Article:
Understanding Postmodernism from a Confessional Stance

The term 'postmodernism' has been applied to almost every domain of contemporary culture. The integrating factor is postmodern epistemology. This seminar tracks the dominant characteristics of premodern, modern, and postmodern epistemology, and explores the impact of the latter on contemporary biblical study and on Christian confessionalism.

It is important not to treat either modernism or postmodernism as an unmitigated virtue; equally, it is important not to treat either as a despicable monster. Informed Christians ought to embrace neither epistemological structure in an unqualified way. Both have interesting and useful things to say to informed Christians; both embrace elements which, from a Christian perspective, must be dismissed as idolatrous.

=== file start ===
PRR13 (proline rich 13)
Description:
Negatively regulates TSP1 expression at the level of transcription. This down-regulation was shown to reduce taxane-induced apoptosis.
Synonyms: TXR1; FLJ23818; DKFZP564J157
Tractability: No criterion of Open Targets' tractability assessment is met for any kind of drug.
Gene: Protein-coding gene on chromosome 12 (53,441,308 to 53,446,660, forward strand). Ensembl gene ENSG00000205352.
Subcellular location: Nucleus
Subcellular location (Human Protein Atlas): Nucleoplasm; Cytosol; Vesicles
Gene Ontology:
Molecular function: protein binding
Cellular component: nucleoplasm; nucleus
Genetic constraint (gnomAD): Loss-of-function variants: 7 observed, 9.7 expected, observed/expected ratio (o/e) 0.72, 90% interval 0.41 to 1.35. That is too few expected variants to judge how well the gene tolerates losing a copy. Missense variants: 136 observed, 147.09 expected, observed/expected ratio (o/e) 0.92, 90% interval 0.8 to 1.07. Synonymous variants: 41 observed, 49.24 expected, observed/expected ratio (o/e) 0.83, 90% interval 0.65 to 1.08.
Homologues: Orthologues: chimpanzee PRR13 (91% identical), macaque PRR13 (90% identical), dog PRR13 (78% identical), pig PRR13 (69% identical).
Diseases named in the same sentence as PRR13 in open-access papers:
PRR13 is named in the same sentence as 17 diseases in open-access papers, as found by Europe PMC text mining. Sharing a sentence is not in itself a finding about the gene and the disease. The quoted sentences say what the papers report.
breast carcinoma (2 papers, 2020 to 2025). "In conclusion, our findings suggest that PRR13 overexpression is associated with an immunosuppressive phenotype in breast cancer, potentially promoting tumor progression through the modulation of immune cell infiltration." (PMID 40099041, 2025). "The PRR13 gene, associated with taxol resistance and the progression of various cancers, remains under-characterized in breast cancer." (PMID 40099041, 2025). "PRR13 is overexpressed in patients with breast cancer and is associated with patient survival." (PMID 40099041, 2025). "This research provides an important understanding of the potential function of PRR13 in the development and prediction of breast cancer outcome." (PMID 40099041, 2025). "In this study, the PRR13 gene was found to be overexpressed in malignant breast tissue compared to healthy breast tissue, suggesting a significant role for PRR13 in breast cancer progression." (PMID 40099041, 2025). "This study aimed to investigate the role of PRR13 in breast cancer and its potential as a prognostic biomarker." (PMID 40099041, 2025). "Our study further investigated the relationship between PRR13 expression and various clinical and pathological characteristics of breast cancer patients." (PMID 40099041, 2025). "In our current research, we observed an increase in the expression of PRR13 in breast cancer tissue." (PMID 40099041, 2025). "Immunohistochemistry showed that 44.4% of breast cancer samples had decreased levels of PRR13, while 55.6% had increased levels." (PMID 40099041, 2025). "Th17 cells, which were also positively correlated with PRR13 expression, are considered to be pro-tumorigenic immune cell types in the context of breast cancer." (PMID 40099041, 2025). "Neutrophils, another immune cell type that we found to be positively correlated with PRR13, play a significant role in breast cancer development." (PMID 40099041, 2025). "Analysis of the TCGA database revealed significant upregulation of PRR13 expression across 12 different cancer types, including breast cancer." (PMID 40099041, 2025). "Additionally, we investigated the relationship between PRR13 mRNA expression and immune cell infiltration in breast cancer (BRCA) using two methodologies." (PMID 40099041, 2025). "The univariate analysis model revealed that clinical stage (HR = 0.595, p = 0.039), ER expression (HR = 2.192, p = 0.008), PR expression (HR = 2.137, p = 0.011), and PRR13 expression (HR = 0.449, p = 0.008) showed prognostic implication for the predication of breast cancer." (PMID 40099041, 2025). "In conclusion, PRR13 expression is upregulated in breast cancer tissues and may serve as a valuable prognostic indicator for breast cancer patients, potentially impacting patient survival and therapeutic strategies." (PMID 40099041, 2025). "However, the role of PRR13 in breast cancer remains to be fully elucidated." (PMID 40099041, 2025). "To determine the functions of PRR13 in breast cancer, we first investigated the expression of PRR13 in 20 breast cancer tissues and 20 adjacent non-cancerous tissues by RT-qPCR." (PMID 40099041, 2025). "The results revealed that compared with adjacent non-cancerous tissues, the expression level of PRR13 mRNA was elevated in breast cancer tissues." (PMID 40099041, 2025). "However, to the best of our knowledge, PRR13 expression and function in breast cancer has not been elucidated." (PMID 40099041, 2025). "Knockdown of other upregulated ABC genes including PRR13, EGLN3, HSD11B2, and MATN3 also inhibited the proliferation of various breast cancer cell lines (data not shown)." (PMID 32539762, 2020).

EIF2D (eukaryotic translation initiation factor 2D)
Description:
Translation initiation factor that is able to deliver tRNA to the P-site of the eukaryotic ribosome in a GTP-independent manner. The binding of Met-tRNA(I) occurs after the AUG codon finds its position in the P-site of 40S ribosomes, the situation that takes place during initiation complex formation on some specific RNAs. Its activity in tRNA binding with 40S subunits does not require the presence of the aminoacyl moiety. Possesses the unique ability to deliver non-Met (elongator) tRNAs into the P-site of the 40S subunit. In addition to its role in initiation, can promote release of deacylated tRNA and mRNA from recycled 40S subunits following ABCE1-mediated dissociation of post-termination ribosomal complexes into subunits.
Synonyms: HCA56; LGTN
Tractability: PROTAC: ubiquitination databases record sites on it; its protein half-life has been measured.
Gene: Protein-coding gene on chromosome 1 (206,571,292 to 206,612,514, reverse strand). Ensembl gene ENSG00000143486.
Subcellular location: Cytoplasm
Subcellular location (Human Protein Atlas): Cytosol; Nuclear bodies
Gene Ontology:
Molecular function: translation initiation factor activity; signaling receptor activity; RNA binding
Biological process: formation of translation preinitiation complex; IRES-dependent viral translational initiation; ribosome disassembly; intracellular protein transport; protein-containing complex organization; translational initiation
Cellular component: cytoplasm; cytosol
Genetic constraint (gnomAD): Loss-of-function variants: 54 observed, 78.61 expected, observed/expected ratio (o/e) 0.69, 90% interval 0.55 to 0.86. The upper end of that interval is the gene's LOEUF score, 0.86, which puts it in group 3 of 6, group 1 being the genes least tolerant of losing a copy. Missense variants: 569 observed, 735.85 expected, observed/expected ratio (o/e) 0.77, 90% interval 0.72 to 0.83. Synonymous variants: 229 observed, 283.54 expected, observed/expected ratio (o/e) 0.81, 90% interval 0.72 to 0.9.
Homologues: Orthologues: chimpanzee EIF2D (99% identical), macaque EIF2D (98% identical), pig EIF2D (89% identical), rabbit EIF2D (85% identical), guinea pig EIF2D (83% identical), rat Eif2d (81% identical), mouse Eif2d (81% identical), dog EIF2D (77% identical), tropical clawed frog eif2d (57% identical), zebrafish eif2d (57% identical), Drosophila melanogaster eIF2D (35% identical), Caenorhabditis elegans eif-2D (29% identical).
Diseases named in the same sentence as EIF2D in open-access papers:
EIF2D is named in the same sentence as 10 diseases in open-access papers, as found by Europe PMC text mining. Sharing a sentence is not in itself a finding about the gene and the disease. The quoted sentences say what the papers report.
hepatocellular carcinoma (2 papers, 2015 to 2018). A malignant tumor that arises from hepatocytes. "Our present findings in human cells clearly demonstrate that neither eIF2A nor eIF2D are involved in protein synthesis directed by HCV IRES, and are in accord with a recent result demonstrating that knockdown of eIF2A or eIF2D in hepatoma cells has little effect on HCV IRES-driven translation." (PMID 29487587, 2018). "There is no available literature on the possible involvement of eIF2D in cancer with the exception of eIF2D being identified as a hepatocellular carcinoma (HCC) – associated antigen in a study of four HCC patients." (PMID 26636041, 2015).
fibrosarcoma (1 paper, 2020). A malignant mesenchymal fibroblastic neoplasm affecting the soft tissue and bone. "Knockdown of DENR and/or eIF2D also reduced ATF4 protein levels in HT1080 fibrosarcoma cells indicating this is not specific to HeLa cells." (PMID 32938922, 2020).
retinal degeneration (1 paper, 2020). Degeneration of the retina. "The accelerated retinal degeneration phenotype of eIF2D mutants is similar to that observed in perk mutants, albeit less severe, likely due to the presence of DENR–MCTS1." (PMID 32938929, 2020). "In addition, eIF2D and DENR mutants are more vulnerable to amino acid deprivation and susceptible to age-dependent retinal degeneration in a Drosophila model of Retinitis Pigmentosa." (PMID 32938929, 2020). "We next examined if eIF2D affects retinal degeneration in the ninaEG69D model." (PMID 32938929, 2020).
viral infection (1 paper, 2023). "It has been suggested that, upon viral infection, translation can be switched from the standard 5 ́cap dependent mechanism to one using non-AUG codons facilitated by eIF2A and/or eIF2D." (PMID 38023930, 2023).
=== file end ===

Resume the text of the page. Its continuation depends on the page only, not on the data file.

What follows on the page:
This is the first of two talks on Postmodernism, covering section (1) of the notes below. The second talk will cover the remaining sections of the notes.

The challenge of terminology

(1) Historical overview: the centrality of epistemology

(a) Premodernism

(b) Modernism

Its six defining characteristics:

  • beginning with the finite “I”
  • epistemological certainty is both desirable and attainable
  • foundationalism
  • the focus on method
  • the assumption of “a-historical universality”
  • the rise of philosophical naturalism

(c) Postmodernism

  • historical antecedents
  • twentieth-century contributions of Germans, French, Americans
  • the overthrow or the revision of the six characteristics of modernism

(2) Correlatives of Postmodernism

(3) The Advantages of Postmodernism

(4) The Weaknesses and Dangers of Postmodernism